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The Ethics of Memory
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The Ethics of Memory

3.74  ·  Rating details ·  87 Ratings  ·  10 Reviews
Much of the intense current interest in collective memory concerns the politics of memory. In a book that asks, "Is there an ethics of memory?" Avishai Margalit addresses a separate, perhaps more pressing, set of concerns.

The idea he pursues is that the past, connecting people to each other, makes possible the kinds of "thick" relations we can call truly ethical. Thick rel
Paperback, 240 pages
Published March 15th 2004 by Harvard University Press (first published 2000)
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Catherine Roehl
Feb 20, 2009 rated it it was amazing
The book's main idea is that human beings have an ethical obligation to remember past persons and events. Margalit maintains that the source of this obligation to remember comes from the effort of radical evil forces to undermine morality by rewriting the past and controlling collective memory. Margalit argues that it is necessary for community to have collective memories in order to achieve a level of repentance and reconciliation. The text suggest that this ethical communal memory can not be u ...more
Bryan Kibbe
Aug 08, 2011 rated it really liked it
Recently I visited Powell's bookstore in Portland, Oregon. Like the Merchant Mart in Chicago, Powell's Bookstore occupies an entire city block. Succinctly put, Powell's is a book lovers paradise. Part of what make it so interesting and wonderful is the endless opportunities for serendipitous discoveries of new books. The Ethics of Memory was one such serendipitous discovery as I trawled through the expansive philosophy section. I am glad I found this little book as it has added clarity to both m ...more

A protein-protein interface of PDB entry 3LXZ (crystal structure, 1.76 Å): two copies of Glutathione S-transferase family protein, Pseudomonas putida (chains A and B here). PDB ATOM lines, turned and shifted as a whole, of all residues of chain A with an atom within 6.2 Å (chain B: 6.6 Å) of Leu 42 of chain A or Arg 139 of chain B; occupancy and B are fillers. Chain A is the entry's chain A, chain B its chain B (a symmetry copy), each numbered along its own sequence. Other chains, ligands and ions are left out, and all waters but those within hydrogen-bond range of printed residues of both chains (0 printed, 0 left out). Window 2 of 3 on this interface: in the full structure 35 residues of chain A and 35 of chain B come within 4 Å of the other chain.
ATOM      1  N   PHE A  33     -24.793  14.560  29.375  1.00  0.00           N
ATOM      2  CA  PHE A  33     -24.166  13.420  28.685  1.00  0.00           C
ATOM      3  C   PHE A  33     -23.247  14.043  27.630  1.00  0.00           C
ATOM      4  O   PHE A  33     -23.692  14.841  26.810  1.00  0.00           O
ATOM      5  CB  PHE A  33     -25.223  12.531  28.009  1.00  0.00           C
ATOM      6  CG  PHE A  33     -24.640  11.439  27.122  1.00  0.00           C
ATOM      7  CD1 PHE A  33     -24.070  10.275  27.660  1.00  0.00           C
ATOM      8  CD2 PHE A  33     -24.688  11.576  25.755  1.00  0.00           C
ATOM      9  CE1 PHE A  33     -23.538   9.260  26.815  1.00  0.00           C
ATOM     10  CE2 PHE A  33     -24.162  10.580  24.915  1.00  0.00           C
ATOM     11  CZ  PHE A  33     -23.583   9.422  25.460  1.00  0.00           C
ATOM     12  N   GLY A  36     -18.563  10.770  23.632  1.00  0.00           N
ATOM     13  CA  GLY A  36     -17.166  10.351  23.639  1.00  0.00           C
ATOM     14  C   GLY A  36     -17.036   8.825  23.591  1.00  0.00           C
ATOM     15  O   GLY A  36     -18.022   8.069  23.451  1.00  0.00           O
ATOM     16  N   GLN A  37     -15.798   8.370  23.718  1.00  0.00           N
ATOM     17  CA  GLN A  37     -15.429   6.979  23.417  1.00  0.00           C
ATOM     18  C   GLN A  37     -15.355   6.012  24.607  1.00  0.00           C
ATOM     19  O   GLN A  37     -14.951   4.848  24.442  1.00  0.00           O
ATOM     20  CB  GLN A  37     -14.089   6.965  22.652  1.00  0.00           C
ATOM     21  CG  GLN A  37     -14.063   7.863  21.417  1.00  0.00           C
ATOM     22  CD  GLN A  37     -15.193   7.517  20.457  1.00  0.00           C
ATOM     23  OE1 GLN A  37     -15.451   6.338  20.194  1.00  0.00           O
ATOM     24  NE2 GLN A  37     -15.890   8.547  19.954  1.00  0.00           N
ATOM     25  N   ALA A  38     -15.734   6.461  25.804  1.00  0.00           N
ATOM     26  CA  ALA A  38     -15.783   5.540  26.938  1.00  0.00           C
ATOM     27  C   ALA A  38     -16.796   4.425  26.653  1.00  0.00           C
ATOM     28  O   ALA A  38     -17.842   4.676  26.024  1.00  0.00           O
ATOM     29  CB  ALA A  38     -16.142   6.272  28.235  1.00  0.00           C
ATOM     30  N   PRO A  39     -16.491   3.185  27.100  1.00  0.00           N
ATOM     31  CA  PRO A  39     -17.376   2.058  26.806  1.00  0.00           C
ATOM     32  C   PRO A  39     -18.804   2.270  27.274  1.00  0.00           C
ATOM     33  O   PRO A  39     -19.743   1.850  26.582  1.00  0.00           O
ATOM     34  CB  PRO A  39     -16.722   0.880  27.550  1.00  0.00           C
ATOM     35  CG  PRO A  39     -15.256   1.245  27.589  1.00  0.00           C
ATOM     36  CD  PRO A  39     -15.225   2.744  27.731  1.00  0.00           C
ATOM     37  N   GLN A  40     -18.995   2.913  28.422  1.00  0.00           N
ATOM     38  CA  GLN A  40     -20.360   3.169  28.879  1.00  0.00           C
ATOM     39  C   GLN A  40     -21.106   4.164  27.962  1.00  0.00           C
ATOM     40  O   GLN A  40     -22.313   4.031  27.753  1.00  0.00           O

Katie Stafford
Feb 27, 2014 rated it it was amazing
I enjoyed this book very much. If you are looking for a modern book of moral philosophy that is relevant, clear, engaging and well written this book is for you. Margalit differentiates morality from ethics by connecting ethics with "thick relations" and morality with "thin relations." I especially appreciated Margalit's analysis of judeo-christian and biblical memory and their connection to humanism. Ultimately, the book leads to the importance of human forgiveness as covering up rather than blo ...more
Tim and Popie Stafford
I like his writing.... but it is philosophy, which means for me there are all sorts of fascinating points made that I can't remember or apply at the end. He's respectful of religion, and uses many religious (scriptural) examples, but it's an attempt at a purely humanistic ethics. I'm not sure how successful that is.
Jul 29, 2017 rated it it was ok
Shelves: philosophy
As stated in the preface, this small book is a collection of lectures (a format I always have problem with) with an approach stressed on examples and light on principles (a bit like Zizek, not really my favorite). A reader more in tune with this style may give it a higher rating.

I would recommend chapter 1 (on remembering a name and the role of memory in caring), chapter 2 (on collective memory and the social obligation to remember) and chapter 6 (on the relationship between forgetting and forg
Casey Smith
Jul 15, 2012 rated it it was amazing
Great book!
May 18, 2008 rated it really liked it
very thought-provoking short book.
Jan 13, 2013 rated it liked it  ·  review of another edition
Shelves: philosophy
I enjoyed it. Well written, and something new to think about.
Meryll Levine Page
Sep 15, 2015 rated it really liked it
This book is rich and thoughtful but needs to be read in small bursts of concentration.
Dave Peticolas
May 10, 2014 rated it liked it

A philosopher explores our obligation to remember the past.

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“The horror of falling into utter oblivion is not necessarily the fear of what will happen to us after death but of what it says about our relationships now. It is the fear of not amounting to much in our present relations with others.” 0 likes
“Communities must make decisions and establish institutions that foster forgetting as much as remembering. Shredding the personal files of old Stasi (the former Fast Germany secret services) is an example of a communal decision to forget.” 0 likes
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